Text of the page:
On April 5, 2017, the official government website of the Transportation Security Administration (TSA) changed the status of medical marijuana from prohibited to allowed. The change lasted 24 hours, after which the agency reversed their stance and blamed it on a “computer glitch.” Whether or not this explanation was true, the episode drew increased focus to TSA agents’ handling of cannabis infractions, which have fluctuated between implicitly and explicitly not being much of a priority since.
They’re in a tricky situation, attempting to navigate the laws of an increasing number of states where marijuana is legal (a list that could be growing soon) while respecting the fact that the plant is still illegal under federal law (though this could be changing soon, too). The TSA, as the most visible face of the federal government in the aviation field, has tried its best to stay out of this conflict, by repeatedly declaring that it is focused on security threats above all else. However, with more states legalizing cannabis — and more people using it —it’s getting harder to remain above the fray.
An Instagram post published August 20, 2018 by the TSA’s web-savvy social media team put the TSA’s practical approach to cannabis as clearly as a government agency is likely to do. Next to a photo of a small amount of seized cannabis and a camping knife, fork, and spoon set, the caption reads: “Our officers aren’t looking for contraband, but if you pack it with a knife or other prohibited item, you might as well stick a fork in it. We’re going to find it.”
Further down the post, the TSA reiterates a position that it’s mostly clung to: “TSA doesn’t have any regulations that address the possession or transportation of marijuana and cannabis infused products, but under Federal law and many State laws, it’s a crime to possess or transport any detectable amount of marijuana… It’s up to the responding officer, not TSA, to determine if possession of the marijuana is authorized under State law, or whether to make an arrest or confiscate it.”
When it comes to flying with medical cannabis (or recreational cannabis in places where it’s legalized), the grey zone only gets greyer. Airports like Los Angeles International Airport, which has legalized recreational marijuana possession on its premises, place TSA officers on the front lines of changes in legality. Still, the TSA has stuck to its stated position.
In response to questions about airport regulations, agency spokeswoman Lorie Dankers said, “TSA’s response to the discovery of marijuana is the same in every state and at every airport, regardless of whether marijuana has been or is going to be legalized. This also covers medical marijuana.”
Dankers emphasized that the TSA’s “focus is on terrorism and security threats to the aircraft and its passengers. As has always been the case, if during the security screening process a TSA officer discovers an item that may violate the law, the TSA refers the matter to law enforcement. Law enforcement officials will determine whether to initiate a criminal investigation or what steps, if any, will be taken.”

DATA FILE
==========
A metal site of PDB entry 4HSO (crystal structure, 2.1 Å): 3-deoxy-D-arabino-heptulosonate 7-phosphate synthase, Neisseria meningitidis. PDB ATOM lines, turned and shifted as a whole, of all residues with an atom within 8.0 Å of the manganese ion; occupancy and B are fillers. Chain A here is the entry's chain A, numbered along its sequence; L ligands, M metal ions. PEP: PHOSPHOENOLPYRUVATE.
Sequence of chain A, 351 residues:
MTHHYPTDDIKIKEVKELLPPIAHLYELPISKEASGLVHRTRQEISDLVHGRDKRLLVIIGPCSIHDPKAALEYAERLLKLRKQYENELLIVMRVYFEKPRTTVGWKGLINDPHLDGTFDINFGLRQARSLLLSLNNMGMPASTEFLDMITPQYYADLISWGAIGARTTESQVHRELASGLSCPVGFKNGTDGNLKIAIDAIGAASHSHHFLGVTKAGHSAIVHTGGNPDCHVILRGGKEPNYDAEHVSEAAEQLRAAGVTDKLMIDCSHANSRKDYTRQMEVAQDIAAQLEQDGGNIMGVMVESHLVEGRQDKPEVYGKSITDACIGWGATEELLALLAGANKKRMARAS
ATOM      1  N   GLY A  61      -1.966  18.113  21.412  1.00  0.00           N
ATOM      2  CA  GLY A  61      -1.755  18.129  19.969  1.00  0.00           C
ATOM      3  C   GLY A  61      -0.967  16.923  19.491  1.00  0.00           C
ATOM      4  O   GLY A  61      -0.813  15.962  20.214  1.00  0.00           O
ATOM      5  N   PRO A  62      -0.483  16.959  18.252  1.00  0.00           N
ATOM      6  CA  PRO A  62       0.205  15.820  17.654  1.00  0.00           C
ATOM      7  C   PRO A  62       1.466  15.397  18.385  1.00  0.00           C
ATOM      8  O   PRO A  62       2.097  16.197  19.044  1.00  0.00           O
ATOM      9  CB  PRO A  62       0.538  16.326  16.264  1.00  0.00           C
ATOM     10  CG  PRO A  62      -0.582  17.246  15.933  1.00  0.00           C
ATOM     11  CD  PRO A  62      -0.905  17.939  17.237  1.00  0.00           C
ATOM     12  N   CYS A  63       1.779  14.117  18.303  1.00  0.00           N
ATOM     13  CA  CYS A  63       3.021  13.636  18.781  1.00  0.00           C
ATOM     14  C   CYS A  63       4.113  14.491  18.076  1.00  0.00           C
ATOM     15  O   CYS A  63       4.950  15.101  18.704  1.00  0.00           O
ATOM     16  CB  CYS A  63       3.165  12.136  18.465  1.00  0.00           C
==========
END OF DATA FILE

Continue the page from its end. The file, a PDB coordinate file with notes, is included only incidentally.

In airports without their own cannabis restrictions inside legalized states, local law enforcement — most likely airport police — will check passengers for compliance with state law. If the passenger being inspected is old enough to purchase cannabis in the state, is in possession of less than the state-mandated maximum and holds any required registration, the officer will probably let them go. There are no statistics on how many passengers in this situation are made to give up their cannabis — airports like Denver International Airport have established amnesty boxes so that passengers can discard TSA-ruled contraband. There is also the possibility that such passengers might miss their flight.
But these situations remain mostly theoretical. In an article in Thrillist, Denver International Airport’s senior public information officer Heath Montgomery said, “When a person is found to have marijuana on them at the TSA checkpoints, a Denver Police officer typically explains the airport’s rules and asks the passenger to dispose of the marijuana. To date, every single person who has been contacted about this has voluntarily complied with our request and either taken it home or thrown it away.” Cannabis possession is against Denver International Airport regulations, though it is legal in Colorado (a fast-growing hotspot for cannabis vacations, yoga retreats, and dining experiences).
“In all of 2015,” Montgomery continued, “the number of people contacted at the TSA checkpoints about marijuana possession was only 29. That was out of 54 million passengers. The numbers have been so small that the police no longer track these contacts.”
With TSA and law enforcement in legalized states both adopting non-confrontational attitudes toward cannabis possession, some people are deciding to take the minimal risk and fly with cannabis in their possession, both to avoid supporting the black market in states where marijuana is still illegal and to ensure their supply of medical cannabis.
In such cases, Thrillist says, one should follow the advice of the TSA Instagram post in making sure the other contents of your bag comply with TSA regulations. As far as where to put cannabis? The article suggests, “Skew closer to ‘in plain sight’ than ‘in a jar of peanut butter’ or ‘bottle of shampoo.’”